In a recent edition of the National — one of the leading English language newspapers in the Arab world — journalist Andy Pemberton investigates why thieves steal artwork that is nearly impossible to sell. To do so, he interviewed ARCA's Managing Director Terressa Davis and the Art Loss Register's William Webber, who both dispute the popular misconception that thieves steal art to order. Instead, stolen art is most commonly held for ransom or used as collateral when trading with other criminals.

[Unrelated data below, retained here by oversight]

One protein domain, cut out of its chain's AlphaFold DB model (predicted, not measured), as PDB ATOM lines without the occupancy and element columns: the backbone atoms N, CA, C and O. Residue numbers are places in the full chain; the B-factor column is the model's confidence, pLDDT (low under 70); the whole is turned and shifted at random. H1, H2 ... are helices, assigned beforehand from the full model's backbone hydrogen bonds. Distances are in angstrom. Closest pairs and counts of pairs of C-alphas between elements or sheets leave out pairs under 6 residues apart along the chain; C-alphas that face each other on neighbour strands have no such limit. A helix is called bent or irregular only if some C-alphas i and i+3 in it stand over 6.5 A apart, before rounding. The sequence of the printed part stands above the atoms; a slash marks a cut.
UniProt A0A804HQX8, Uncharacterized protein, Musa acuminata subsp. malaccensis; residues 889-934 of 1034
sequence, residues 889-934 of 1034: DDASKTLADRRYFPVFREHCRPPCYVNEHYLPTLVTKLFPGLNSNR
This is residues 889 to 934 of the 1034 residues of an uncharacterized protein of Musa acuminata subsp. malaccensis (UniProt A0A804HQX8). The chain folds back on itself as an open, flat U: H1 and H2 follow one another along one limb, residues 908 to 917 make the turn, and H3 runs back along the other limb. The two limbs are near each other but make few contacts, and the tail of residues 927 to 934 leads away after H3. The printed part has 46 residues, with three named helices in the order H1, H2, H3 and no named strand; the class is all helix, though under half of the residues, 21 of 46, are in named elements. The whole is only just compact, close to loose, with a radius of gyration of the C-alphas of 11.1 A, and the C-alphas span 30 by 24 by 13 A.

You can read the full text of the article, entitled "Painting Into a Corner," here.

October 7, 2009

ARCA Launches New Monthly Newsletter

To keep our supporters better informed, ARCA has launched a new online bulletin. Citations: Updates from the Association for Research into Crimes against Art has already been e-mailed to our mailing list subscribers. From now on, this newsletter will be sent out on the first Tuesday of every month. It includes information on our work, a calendar of upcoming events, and links to important news stories. For future issues, we welcome your input on what other features you would like to see included.

If you are not already on our mailing list, you can join it at our website. You can also view our past newsletter archive online. Thanks for your interest and support!

Letter from the New Managing Director